Leaving Gaza: One Family's Story
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Thousands of Israeli police and soldiers moved into Jewish settlements in Gaza today and began forcibly evicting settlers who had refused to leave their homes. In the largest Jewish settlement of Neve Dekalim, there were scuffles, and dozens of protesters were arrested. Police say an Israeli woman protester set herself on fire outside the Gaza Strip. She suffered serious burns. Military officials say that by midnight last night, about half of the almost 9,000 settlers in Gaza had left voluntarily. NPR's Linda Gradstein followed one family from the Gaza settlement of Gadid.
LINDA GRADSTEIN reporting:
When Yehiam and Tzippii Sharabi came to this agricultural settlement as one of the founding families 23 years ago, the first thing Yehiam did was plant 10 palm trees. Yesterday, he dug up those trees, now more than 10 feet tall, and loaded them onto a flatbed truck as he prepared to leave Gadid for the last time. Yehiam, a wiry man with gray hair and an easy smile, is a farmer who's raised chili peppers here for 20 years. He's not given to displays of emotion, but this time was different.
Mr. YEHIAM SHARABI: (Through Translator) They're throwing me out of my house. It's really hard. You know it's going to come, but when it does, it's still really hard. I can't even talk right now.
GRADSTEIN: The Sharabis have five children ranging in age from 11 to 26. One son, Duron(ph), is a soldier. Like all of the soldiers who live in the Gaza settlements, he was given a furlough both to help his family pack and so he would not have to force his neighbors to leave. Late Monday night, several of the kids went to the beach in Gaza for a last swim. The adults sat outside on the porch reminiscing. At 1 AM, Yehiam decided to make a last barbecue for the kids and their friends. As they eat, there's intermittent gunfire between soldiers and Palestinians. The Sharabis barely notice it; it's become so common. Just the day before, Palestinians fired two mortars at the settlement. One damaged a house, but there were no injuries. The Sharabis don't talk much about their Palestinian neighbors in Khan Yunis just a few miles away. Their anger and frustration at leaving seems focused on the Israeli government, but just before getting in the car to leave, 25-year-old Hela(ph) takes a long wooden beam and breaks all of the windows in the house.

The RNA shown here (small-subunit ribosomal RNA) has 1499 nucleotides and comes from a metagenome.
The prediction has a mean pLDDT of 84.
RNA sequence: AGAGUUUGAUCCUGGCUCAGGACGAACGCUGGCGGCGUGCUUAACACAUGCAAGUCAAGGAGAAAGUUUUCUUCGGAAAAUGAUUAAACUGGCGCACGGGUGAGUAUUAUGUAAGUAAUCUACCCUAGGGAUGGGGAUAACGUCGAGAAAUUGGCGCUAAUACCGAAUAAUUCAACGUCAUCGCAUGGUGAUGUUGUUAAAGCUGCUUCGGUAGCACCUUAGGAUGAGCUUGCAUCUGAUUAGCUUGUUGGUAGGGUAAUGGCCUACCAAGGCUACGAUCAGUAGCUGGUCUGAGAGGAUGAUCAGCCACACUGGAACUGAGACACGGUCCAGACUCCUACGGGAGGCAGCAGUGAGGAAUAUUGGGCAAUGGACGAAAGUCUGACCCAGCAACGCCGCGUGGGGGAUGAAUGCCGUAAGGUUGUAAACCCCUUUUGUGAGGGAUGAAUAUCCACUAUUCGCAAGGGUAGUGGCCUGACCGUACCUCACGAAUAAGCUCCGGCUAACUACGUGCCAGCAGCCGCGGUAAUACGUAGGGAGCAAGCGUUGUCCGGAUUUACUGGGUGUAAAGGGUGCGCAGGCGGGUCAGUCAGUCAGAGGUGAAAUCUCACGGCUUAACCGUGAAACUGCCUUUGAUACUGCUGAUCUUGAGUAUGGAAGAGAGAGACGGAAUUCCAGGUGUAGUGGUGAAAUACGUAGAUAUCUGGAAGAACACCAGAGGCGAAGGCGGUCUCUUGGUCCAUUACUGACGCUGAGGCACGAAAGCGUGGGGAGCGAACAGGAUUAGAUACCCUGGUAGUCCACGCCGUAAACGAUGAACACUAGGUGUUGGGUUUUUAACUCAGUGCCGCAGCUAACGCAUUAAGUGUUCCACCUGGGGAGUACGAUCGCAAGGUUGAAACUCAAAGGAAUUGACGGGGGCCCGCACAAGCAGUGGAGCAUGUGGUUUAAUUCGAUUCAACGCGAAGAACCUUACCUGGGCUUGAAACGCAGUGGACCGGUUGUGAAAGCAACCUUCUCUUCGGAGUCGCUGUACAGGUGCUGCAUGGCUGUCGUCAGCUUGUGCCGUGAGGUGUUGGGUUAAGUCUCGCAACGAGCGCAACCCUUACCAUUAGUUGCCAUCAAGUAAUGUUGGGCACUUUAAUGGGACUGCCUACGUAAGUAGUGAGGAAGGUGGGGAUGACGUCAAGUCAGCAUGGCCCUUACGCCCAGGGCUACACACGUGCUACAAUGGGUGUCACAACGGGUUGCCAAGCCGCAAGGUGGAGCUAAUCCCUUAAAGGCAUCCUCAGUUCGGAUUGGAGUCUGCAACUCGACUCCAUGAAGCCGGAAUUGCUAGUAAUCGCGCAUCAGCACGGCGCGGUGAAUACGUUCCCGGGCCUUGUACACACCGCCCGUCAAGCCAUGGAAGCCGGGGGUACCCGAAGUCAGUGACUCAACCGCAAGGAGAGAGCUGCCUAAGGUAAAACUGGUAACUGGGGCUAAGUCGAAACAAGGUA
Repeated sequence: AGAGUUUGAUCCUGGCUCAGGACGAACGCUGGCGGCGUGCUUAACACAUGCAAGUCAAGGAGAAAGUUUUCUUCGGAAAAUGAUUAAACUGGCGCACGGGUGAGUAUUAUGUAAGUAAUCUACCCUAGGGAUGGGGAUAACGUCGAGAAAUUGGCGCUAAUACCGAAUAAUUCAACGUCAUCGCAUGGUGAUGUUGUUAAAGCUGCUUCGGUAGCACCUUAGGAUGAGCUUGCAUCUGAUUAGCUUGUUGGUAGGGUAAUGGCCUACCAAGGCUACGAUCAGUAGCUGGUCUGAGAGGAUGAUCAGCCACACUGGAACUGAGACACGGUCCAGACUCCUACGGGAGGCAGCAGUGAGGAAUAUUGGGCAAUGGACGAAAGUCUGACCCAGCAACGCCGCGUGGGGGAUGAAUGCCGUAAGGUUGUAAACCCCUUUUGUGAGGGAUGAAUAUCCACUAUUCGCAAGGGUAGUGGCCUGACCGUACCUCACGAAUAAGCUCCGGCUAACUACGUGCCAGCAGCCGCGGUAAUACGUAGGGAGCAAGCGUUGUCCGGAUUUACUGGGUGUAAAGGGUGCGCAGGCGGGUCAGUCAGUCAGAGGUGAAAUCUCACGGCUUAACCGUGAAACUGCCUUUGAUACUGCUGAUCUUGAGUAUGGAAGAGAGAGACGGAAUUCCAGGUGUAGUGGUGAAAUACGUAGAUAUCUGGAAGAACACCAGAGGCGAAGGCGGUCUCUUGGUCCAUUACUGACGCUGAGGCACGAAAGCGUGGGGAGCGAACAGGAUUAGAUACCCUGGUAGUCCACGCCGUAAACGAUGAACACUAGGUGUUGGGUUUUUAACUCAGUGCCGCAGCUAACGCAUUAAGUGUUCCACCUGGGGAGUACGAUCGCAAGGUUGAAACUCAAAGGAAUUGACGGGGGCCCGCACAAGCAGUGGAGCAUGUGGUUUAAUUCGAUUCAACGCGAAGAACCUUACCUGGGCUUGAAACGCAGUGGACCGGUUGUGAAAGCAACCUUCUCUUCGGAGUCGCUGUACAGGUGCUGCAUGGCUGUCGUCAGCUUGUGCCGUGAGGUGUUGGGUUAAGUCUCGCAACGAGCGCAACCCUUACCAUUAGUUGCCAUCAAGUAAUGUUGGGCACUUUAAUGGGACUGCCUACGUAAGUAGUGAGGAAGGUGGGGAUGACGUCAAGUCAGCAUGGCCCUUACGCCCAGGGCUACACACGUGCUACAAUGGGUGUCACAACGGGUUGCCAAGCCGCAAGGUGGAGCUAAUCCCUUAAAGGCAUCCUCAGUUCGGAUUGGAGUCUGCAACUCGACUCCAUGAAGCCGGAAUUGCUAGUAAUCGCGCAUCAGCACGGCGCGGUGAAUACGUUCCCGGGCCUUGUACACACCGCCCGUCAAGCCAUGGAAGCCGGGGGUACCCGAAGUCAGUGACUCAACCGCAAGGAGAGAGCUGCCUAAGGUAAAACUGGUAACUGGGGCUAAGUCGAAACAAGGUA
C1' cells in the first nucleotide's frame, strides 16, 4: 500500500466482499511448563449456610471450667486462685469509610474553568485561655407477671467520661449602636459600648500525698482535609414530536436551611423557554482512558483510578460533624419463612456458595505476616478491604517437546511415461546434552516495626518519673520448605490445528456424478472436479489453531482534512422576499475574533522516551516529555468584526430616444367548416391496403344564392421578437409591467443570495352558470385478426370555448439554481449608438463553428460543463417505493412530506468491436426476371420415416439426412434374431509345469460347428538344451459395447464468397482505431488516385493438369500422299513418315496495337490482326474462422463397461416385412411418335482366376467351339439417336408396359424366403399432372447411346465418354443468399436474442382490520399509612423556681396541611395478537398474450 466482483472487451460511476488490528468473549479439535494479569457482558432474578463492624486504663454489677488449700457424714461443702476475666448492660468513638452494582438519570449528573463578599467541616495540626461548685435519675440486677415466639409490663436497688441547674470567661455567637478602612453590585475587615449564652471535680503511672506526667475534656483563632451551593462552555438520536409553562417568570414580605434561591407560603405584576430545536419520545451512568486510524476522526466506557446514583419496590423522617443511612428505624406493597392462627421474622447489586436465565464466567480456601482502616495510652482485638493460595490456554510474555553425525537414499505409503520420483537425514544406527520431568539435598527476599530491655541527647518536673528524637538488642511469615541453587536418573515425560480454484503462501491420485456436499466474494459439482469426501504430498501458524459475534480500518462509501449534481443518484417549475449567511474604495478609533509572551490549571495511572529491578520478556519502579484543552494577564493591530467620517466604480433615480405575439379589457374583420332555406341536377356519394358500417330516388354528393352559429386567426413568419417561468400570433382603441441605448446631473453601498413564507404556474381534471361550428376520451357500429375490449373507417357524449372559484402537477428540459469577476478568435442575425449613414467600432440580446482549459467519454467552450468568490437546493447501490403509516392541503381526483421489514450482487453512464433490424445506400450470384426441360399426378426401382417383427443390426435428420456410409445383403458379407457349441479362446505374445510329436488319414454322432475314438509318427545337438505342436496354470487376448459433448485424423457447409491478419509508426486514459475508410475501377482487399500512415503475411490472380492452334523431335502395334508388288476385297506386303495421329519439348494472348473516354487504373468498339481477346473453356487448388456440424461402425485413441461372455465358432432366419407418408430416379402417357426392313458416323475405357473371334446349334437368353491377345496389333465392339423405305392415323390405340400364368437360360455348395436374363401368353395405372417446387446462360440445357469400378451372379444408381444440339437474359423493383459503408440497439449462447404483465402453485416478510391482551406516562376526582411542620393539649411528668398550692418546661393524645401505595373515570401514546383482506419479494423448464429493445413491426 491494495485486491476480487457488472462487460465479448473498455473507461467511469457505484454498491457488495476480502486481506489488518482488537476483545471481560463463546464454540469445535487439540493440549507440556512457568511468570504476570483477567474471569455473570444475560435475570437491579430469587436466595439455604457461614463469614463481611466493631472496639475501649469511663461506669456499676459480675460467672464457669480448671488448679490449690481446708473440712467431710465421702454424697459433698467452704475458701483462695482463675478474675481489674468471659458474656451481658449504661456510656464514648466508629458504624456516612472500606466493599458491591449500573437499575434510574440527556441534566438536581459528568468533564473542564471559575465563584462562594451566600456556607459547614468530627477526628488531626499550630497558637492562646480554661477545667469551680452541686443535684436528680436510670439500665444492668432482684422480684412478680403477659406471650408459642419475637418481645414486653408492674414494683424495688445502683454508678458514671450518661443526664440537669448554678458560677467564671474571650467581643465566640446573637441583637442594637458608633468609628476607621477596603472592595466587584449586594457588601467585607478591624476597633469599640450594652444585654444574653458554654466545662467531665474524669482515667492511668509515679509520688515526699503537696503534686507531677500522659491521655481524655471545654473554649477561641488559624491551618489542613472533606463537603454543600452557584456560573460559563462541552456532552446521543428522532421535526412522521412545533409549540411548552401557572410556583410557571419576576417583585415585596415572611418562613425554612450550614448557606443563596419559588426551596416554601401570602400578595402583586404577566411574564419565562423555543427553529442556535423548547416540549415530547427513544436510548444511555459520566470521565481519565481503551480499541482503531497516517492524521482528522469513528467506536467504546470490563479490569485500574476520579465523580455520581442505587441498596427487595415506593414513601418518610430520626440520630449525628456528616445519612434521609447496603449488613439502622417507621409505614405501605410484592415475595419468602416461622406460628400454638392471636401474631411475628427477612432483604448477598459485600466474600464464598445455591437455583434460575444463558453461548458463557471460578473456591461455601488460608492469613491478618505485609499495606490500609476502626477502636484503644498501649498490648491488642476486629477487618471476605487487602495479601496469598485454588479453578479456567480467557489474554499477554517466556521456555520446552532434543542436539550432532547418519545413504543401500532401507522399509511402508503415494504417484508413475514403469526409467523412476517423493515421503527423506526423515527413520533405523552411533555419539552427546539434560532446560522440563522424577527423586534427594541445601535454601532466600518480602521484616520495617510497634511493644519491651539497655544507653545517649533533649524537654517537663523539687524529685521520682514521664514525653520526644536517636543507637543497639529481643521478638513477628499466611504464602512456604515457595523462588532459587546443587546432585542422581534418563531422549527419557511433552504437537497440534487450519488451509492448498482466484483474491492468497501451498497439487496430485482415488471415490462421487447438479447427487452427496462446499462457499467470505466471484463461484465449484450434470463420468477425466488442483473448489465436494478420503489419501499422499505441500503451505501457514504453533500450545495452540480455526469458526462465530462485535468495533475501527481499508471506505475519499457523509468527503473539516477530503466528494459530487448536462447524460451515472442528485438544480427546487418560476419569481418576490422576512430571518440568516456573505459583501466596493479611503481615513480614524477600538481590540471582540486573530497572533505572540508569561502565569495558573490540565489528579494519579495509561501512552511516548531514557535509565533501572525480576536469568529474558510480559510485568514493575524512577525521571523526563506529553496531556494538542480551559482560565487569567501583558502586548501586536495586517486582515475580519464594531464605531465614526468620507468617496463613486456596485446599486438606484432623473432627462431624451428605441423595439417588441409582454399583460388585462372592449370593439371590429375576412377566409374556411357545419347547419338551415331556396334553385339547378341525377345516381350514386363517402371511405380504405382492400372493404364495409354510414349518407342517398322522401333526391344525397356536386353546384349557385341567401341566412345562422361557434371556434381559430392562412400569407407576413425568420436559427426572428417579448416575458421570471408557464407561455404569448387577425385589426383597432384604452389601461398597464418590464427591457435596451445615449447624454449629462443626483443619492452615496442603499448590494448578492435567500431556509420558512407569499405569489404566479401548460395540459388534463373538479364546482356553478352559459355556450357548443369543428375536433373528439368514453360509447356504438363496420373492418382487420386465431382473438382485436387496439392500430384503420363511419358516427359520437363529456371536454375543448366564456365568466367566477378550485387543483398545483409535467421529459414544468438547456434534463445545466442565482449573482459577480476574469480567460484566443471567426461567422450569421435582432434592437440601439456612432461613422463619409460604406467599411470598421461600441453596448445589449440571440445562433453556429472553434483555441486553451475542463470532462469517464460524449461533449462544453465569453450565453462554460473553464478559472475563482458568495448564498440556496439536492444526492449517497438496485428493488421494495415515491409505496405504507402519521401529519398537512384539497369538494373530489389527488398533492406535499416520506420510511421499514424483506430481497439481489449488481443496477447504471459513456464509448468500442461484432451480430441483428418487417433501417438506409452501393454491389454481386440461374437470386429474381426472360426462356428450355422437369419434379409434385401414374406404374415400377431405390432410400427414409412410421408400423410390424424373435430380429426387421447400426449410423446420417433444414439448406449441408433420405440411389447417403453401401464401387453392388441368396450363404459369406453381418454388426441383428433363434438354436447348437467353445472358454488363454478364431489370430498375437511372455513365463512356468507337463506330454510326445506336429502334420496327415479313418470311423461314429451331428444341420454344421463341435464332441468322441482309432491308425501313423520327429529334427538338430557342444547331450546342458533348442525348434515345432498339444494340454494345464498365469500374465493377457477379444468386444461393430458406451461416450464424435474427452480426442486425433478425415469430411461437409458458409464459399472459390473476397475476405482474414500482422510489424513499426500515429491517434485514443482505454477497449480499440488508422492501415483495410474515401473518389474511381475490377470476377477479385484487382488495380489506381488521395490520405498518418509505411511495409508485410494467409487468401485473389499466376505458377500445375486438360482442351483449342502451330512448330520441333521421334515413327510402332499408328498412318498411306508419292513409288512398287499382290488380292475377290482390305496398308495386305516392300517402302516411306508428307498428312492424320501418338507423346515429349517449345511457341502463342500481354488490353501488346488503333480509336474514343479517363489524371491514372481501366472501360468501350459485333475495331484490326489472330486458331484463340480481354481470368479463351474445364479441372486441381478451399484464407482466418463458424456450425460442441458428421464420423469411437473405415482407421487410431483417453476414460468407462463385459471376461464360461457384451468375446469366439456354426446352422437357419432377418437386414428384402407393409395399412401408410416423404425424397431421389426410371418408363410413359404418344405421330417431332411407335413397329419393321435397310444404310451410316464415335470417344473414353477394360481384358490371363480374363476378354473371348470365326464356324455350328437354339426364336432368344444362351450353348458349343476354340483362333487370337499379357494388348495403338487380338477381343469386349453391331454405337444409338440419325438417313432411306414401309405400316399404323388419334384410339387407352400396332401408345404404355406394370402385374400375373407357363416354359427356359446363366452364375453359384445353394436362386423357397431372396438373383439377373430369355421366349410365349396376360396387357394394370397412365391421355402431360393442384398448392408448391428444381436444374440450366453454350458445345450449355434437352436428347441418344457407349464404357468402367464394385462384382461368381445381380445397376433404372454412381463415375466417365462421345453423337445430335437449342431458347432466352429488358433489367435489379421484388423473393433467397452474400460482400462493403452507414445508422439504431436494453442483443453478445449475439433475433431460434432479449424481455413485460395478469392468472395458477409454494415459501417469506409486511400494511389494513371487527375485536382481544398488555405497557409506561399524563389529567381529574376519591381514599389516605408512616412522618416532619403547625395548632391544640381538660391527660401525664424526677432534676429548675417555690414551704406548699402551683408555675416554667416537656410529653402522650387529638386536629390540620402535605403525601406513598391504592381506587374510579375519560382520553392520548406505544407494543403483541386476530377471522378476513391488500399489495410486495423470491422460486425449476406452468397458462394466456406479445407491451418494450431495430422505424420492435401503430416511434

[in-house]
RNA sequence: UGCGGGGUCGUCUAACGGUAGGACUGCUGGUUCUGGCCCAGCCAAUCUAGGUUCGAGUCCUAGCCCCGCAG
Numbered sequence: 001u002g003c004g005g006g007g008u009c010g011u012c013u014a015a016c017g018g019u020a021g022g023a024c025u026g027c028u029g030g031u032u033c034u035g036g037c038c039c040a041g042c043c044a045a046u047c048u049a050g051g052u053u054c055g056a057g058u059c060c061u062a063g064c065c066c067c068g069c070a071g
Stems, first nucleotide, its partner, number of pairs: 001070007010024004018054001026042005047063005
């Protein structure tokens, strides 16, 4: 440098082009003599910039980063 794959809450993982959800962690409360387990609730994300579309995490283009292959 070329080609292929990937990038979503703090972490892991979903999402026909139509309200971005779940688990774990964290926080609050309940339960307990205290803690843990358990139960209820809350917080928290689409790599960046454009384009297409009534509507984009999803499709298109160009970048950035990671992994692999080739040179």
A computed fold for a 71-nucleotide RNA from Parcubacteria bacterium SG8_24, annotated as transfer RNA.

(Soundbite of windows breaking)
GRADSTEIN: Although all of the houses here will be destroyed, she says she needed to just let out her anger. In the afternoon, the 73 families of Gadid held a farewell ceremony in front of the synagogue. Unlike other settlements where there were violent evictions today, the settlers here agreed to leave peacefully. After the speeches, they sang the Israeli national anthem and then a religious song about the coming of the messiah. Many of the residents held each other crying for several minutes.
(Soundbite of crying)
GRADSTEIN: Yehiam then carries the Torah scroll from the synagogue and puts it in his car. His wife Tzippi sits in the back yard for a last few minutes.
Mrs. TZIPPI SHARABI: (Through Translator) We came here with the intention of staying here for the rest of our lives. We never expected that after 23 years anyone would tell us to pack up and build a new life somewhere else. All the significant years of our life we've spent here. We gave birth to our children here, raised them and now we have to leave.
GRADSTEIN: But she says the past 20 years have not been in vain.
Mrs. SHARABI: (Through Translator) We believe that everything comes from God. I think we made an important contribution here in building the land of Israel and adding to the love of the land of Israel and the people of Israel.
GRADSTEIN: The Sharabis then get into their cars and drive slowly out of the settlement. Thirty miles later as the sun sets, the Sharabis arrive in their new home in Nitzan in southern Israel, a town of prefab houses erected over the past few months. As they unload, Yehiam takes out a mortar that landed on one of his greenhouses, a souvenir, he says with a smile. The new house is less than half the size the one they left, but it's temporary, and within two years, using their government compensation, they hope to build a larger house nearby with many of their neighbors from Gadid, but for now, the first thing they do is replant the palm trees.
Linda Gradstein, NPR News.
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